What about you Eli, are you happy with your online presence?

Ah ha! Sneaky way for me to raise another thing to think about. My online presence is carefully created. It may not look like it, but I have made deliberate decisions about the directions people travel in when lost in my digital footprint. Let me explain.

My hobby blog is full of people who are interested in cooking or gardening etc. I also have a twitter account that I use for it. However, I didn’t have a separate twitter account for work or study things so gradually, my personal / blog twitter account became full of people who wanted to connect with me for digital education reasons. Not what my blog followers were interested in so it became a bit of a muddy puddle.

I chose then to make a very obvious distinction between my hobby twitter feed and my work life one. I created a separate account for digital education Eli and named in a very obvious way (LearningTechEli).

Now I mentioned different directions? Sometimes people who know me as LearningTechEli might also be interested in gardening etc so I have left breadcrumbs so they can, if they choose, go over to the twitter feed or blog for my hobbies and vice versa. I’ve made it so the option is there to “co-mingle” but I’ve made it so that it has to be a deliberate choice for that person to do rather than they get lost in a mass of nonsense that they didn’t come to see. That way people get a choice of the types of waffle by Eli that they read and the version of Eli online that they are interested in.

This is all how I work with my digital footprint, it is by no means the only or correct way to do things. After all, I know plenty of people who keep everything together as one, because to them, you take all of them or none of them and they don’t want to separate their work online fun with their general “things that are important to them” online fun. 🙂 And you know what, that’s ok cause they have made that conscious decision.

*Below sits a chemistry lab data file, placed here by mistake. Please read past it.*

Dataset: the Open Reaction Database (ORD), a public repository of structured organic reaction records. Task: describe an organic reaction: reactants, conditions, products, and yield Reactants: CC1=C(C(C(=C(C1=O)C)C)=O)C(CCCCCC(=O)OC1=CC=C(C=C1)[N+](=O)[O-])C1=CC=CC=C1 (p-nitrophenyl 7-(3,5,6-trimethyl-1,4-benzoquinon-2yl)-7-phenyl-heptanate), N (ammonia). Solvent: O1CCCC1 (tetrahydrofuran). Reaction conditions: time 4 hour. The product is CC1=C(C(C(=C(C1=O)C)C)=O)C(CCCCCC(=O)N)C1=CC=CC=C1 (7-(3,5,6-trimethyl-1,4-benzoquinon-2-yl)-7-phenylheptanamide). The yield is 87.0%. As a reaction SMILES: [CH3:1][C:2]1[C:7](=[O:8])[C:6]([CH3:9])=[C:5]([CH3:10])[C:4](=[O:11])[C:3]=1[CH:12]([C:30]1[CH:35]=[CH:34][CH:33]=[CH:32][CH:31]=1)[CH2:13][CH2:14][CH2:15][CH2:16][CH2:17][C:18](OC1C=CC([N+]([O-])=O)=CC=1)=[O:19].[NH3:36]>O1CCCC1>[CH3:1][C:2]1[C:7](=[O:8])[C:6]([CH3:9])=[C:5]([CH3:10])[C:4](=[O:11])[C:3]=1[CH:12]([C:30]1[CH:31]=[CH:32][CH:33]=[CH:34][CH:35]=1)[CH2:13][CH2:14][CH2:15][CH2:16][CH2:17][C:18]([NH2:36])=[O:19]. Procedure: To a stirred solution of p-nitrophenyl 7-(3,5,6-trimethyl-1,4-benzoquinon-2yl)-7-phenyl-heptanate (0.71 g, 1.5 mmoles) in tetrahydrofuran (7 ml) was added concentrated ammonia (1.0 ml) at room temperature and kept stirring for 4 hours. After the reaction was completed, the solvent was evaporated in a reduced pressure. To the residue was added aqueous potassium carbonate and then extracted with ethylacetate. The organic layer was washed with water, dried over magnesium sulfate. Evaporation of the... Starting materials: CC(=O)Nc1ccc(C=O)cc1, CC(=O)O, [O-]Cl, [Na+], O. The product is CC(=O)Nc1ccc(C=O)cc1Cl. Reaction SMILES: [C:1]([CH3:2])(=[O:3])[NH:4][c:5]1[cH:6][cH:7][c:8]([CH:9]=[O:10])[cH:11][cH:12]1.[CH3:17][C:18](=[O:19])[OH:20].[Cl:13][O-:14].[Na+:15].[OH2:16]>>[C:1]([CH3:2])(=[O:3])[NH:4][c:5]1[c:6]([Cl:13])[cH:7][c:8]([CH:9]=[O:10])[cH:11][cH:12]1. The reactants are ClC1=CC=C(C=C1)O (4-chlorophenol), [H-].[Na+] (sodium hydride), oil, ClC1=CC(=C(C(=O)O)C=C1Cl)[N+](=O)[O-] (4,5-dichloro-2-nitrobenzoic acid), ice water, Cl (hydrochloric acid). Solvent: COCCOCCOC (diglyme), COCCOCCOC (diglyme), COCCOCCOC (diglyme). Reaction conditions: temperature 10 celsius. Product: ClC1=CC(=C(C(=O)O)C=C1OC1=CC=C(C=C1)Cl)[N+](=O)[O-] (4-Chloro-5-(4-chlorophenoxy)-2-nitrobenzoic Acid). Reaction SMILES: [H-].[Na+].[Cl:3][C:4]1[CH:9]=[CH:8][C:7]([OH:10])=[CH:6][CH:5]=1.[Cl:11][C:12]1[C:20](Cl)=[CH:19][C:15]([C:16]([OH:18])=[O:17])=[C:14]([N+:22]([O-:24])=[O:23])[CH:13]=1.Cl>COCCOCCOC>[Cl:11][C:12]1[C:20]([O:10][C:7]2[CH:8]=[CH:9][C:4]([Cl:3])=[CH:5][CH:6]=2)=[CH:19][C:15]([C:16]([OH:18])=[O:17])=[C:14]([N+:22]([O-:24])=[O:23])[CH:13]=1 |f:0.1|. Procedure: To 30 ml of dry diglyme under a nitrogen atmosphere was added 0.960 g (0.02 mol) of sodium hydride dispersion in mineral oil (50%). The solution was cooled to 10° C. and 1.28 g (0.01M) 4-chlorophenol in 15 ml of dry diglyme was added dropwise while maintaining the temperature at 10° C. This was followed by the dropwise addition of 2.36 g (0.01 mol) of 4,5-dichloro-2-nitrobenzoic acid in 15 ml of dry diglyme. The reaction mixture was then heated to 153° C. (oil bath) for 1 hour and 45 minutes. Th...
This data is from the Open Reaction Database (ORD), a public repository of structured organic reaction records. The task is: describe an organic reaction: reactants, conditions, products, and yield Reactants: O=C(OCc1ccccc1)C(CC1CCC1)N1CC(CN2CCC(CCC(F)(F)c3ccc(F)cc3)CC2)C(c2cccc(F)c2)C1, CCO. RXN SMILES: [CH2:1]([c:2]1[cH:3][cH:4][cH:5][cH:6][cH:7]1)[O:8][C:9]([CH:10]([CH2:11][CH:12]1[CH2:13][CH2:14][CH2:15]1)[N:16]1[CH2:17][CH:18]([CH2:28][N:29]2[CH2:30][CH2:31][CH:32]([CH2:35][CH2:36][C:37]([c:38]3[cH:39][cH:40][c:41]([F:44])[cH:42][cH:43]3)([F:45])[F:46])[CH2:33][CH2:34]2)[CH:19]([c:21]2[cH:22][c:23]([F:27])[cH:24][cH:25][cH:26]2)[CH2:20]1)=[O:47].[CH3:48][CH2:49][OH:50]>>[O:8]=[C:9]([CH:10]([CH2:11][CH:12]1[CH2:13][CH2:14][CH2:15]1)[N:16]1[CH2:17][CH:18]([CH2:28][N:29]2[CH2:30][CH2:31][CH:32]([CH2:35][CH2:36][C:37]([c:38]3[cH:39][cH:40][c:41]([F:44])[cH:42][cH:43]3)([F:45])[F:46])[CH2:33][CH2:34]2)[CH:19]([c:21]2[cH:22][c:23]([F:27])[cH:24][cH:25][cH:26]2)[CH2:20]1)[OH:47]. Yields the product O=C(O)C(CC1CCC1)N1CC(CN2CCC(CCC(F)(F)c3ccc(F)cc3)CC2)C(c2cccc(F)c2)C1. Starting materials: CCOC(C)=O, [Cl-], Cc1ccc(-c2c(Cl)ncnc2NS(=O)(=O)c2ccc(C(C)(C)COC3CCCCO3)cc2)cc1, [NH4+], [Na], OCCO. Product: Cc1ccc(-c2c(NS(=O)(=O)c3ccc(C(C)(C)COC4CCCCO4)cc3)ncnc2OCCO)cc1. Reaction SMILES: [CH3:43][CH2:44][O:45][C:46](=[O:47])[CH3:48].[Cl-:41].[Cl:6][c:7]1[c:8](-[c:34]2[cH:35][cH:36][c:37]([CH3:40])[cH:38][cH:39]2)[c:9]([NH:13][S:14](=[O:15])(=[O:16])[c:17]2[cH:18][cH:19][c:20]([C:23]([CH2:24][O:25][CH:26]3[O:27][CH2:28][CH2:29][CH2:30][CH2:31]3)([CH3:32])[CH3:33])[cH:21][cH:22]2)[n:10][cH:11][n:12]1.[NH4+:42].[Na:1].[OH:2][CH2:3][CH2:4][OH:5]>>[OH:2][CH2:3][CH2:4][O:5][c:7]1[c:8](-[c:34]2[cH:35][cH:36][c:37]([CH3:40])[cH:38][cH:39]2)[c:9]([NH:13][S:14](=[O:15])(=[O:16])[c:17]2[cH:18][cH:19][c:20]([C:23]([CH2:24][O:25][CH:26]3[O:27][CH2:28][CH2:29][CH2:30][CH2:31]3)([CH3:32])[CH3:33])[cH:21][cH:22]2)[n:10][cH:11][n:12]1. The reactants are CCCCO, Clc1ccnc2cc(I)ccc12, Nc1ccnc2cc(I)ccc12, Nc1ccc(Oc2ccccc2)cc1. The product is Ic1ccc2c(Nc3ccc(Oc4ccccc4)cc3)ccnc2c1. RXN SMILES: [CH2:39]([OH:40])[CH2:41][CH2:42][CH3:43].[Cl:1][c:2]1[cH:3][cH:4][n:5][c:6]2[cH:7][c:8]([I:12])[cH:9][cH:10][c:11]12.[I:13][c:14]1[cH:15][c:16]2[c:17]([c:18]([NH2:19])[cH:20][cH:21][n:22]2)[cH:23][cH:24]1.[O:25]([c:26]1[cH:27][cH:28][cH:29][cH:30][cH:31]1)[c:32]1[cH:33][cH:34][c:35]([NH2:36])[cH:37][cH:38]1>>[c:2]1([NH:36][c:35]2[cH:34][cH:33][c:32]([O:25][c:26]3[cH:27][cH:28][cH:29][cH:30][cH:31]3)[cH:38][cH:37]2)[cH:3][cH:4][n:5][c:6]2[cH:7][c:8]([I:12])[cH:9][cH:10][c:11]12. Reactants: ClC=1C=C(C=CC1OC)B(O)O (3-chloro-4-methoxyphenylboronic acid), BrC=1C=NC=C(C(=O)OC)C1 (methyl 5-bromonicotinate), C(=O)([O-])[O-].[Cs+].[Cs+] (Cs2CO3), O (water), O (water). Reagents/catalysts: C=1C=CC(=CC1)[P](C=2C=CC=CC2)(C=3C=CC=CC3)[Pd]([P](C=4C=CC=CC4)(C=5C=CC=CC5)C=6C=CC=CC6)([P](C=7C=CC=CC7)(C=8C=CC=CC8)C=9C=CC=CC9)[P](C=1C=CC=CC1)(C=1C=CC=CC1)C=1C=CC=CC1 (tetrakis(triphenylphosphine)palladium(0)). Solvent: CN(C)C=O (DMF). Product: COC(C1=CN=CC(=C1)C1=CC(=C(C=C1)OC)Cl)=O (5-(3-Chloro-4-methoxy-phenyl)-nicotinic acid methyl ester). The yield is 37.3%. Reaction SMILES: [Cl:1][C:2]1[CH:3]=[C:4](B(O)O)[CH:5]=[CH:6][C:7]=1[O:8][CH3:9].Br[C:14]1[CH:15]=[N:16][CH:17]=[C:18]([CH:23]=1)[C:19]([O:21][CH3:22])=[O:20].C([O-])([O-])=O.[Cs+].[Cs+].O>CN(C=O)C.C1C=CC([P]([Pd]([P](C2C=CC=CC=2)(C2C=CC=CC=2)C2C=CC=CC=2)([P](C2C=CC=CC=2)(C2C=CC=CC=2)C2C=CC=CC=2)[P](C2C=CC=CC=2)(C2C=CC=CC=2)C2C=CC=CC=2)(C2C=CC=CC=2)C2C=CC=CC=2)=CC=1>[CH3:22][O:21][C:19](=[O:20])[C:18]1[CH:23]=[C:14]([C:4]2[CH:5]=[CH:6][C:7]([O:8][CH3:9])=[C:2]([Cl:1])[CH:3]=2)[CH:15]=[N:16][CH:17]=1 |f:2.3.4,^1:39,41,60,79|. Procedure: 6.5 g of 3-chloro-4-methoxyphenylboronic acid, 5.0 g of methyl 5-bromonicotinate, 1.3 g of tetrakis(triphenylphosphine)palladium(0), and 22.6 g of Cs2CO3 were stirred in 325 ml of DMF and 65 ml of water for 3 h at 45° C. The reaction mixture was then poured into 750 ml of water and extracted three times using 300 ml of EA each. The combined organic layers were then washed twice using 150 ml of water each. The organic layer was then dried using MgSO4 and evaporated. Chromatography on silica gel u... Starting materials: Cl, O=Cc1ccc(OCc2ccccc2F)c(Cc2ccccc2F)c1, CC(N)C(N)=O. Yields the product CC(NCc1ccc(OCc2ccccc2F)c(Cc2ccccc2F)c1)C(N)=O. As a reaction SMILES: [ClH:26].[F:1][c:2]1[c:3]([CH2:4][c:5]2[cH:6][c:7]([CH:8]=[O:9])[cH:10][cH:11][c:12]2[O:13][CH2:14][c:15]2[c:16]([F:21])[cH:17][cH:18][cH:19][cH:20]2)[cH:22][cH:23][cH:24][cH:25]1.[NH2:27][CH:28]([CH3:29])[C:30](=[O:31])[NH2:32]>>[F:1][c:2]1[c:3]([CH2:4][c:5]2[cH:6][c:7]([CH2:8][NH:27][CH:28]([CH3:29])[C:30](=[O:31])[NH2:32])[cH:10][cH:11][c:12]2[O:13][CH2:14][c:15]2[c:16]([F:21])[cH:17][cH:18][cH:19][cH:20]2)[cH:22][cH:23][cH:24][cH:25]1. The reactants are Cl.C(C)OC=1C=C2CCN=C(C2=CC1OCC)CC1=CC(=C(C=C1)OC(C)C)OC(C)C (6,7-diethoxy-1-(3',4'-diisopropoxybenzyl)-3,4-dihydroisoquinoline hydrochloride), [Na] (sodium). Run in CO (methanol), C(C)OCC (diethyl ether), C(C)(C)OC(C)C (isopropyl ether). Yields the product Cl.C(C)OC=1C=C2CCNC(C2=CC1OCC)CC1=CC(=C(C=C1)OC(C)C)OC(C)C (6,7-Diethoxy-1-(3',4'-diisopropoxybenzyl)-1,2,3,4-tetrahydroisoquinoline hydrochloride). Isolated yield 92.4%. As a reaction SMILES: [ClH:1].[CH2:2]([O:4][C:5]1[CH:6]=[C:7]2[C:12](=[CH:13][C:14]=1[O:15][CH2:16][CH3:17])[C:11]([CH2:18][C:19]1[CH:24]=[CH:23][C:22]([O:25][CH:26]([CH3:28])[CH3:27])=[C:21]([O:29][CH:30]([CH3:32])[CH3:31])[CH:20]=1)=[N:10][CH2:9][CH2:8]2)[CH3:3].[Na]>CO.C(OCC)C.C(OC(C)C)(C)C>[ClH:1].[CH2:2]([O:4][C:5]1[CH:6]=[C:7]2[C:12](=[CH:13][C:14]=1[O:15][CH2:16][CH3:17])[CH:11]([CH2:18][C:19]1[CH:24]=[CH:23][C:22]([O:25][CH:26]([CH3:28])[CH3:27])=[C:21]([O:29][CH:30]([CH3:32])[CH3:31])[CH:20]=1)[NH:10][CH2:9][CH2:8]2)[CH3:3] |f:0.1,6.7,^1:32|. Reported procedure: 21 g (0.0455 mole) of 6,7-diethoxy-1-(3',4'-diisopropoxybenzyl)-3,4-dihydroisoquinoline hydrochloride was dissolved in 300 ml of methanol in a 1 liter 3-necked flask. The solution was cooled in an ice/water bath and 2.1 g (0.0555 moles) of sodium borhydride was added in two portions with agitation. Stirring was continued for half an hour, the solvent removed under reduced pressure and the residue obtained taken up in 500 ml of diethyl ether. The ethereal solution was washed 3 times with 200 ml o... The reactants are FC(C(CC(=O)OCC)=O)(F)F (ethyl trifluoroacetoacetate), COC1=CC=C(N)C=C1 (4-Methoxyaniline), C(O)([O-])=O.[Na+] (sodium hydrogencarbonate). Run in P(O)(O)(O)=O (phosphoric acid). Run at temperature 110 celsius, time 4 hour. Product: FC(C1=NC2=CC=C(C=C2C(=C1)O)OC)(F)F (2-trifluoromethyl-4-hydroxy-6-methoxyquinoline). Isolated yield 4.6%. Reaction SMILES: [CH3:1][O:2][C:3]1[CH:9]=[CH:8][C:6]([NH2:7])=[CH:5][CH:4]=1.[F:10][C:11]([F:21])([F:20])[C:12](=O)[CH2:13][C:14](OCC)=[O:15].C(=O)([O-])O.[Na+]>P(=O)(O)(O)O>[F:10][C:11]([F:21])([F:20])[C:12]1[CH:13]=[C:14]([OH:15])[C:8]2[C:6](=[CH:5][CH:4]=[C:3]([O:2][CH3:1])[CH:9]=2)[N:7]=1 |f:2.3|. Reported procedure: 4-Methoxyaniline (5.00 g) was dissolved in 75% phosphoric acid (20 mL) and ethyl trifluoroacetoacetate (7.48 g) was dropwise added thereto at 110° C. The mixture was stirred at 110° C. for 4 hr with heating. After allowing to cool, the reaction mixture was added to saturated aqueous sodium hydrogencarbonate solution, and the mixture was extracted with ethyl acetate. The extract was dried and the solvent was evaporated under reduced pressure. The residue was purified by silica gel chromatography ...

So have a google and a think about what you find. Are you happy or is it time to make some changes?

My digital capabilities adventure continues – thing 1 & 2: social media

So it’s a rainy Sunday afternoon, my mocha has somehow mysteriously evaporated and my wife is ignoring me for an afternoon with Assasin’s Creed. I think that means it’s the perfect time for me to write my first official blog post on my digital capabilities adventure with 23 things.

The task at hand for week 1 and 2 is to write a short blog post about my aspirations for this journey and to think about the social media guidelines for my company.

Personal objectives

I’ve been watching the various cycles of the 23 things events for the past few years and always thought it sounded like something fun to do, but never quite managed to feel like I could justify the time work wise for something which was clearly just a bit of fun and not proper work. Sound familiar to anyone? However, I’m at that stage now where I’ve realized that I can’t just be serious and straight laced all the time, it eats away at your smile. So lets break out the fun!